Survival in New Orleans


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Christmas decorations

Posted by alexandraeverist on August 2, 2014 at 4:05 AM Comments comments (7)

Almost everywhere I go in Russia, there are Christmas decorations still up. Ithe decorations are up whether they are inside or out. i have two explanations. One is that Christmas was denied so long that they have to make up for it. That may be why so many new orthodox churches may be found everywhere. The religious god took the place of the communist god.The other is by the time it gets warm enough to take them down, there are only 6 more months before they have to be up again.

Russian postcards

Posted by alexandraeverist on July 18, 2014 at 10:05 PM Comments comments (0)

I had to travel half way across Russia before I could find a postcard. To be honest, there were postcards in magadan but theta were pictures of st. Petersburg and Moscow. I eventually found some pictures in Ulan use of lake Baikal.


Posted by alexandraeverist on July 18, 2014 at 9:15 PM Comments comments (0)

Barnaul is where my father parted company with his friend ,Rich. My father wanted to find his family who were confined to a labor camp in Kazakhstan. I had also wanted to find the labor camp but it is a little too far, over 300 km from Barnaul. So it will have to wait till another time. Rich ended up staying in the railroad station for a number of weeks until the polish army was formed in Persia.

Fuzzy Pictures

Posted by alexandraeverist on July 18, 2014 at 8:50 PM Comments comments (0)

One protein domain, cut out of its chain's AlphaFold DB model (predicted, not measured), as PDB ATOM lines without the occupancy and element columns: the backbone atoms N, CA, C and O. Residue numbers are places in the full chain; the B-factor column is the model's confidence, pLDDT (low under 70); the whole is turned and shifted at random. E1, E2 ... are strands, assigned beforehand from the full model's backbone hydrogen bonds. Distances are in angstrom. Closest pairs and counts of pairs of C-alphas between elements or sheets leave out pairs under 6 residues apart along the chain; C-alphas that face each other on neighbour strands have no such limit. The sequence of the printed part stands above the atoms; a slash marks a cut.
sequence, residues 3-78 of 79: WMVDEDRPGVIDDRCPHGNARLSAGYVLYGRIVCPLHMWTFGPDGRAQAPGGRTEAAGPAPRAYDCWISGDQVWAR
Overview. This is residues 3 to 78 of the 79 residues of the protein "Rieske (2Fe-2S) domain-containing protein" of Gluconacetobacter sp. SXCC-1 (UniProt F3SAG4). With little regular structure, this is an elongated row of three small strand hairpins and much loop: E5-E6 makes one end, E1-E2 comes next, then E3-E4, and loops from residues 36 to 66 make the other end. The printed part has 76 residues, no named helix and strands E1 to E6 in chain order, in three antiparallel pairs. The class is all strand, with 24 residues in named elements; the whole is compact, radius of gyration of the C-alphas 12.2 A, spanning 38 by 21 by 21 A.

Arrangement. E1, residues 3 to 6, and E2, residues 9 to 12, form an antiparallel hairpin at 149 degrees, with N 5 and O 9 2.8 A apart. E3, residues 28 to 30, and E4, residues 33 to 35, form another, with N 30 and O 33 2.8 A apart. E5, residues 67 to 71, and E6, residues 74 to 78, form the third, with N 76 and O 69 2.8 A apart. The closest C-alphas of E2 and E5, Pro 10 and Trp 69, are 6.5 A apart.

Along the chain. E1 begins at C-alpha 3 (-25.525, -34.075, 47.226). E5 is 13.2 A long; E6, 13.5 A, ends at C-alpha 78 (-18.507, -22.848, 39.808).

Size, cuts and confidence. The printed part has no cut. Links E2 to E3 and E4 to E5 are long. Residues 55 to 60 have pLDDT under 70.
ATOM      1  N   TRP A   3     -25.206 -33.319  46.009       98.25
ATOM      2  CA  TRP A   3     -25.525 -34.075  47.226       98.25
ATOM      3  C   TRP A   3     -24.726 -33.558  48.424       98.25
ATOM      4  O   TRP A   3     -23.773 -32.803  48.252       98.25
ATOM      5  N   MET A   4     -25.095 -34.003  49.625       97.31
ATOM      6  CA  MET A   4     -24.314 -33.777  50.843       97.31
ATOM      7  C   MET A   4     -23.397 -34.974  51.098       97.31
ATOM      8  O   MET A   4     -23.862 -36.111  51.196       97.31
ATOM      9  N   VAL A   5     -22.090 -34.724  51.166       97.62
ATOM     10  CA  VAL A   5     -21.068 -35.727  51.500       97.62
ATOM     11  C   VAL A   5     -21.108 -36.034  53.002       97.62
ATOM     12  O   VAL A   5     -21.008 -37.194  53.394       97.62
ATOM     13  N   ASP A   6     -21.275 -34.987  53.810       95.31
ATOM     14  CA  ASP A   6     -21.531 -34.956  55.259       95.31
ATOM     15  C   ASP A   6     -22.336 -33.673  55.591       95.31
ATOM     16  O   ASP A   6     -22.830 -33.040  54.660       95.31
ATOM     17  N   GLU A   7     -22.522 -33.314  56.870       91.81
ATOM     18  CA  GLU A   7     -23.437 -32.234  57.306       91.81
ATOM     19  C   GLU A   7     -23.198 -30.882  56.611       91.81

Phaedra has mentioned that my pictures are fuzzy. I don’t think there is much I can do about it. WITH ONLY ONE HAND, I HAVE DIFFICULTY steadying the camera. I apologize to all of you who might want perfect pictures.

But one of the tour members did take some very good pictures. Here is his website: http://www.stephencodrington.com/TravelDiaries/Russian_Far_East_2014.html

Stephen also has a video of the Yakult cultural center http://youtu.be/hxFGxPfGvfI


Hostel in Ulan Ude

Posted by alexandraeverist on July 18, 2014 at 8:50 PM Comments comments (0)

Hostel in Ulan Ude

The hostel I ended up at was very close to the downtown center. The town is very Mongolian. The people are actually called Buryat. I got to watch a Buryat dance and music show at the town center. The sounds were reminiscent of the shouting sounds the village women make during our Kujawiaki shows. The music was enticing as the people began dancing in the streets. The swwuare also has a fountain that moves in turn to the music that is played. Altogether a very interesting town.

Afterwards I went to a Buryat restaurant called the Nomads. I did not order their specialty of heart, tongue, liver and tripe. I already done that once this trip. Later on I would try the Buryat dumplings which probably have that along with pork and lamb.


Arriving in Ulanude

Posted by alexandraeverist on July 18, 2014 at 8:50 PM Comments comments (0)

Ulan Ude

My first experience in Ulan Ude was not pleasant. As I got off the train with my backpack in hand, a man grabbed it from me and started showing me the way off the platform. I tried to get my bag back but he insisted. As we reached the other side of the platform, he demanded money. I said “Niet”, I never asked you to carry my bag, and I walked off. During the tour, Webster often asked to help me with my bags. I was adamant that despite my injury I would not be a deriment to the group. After continually telling Webster “No”, we finally agreed that I would let him know if and when I needed help.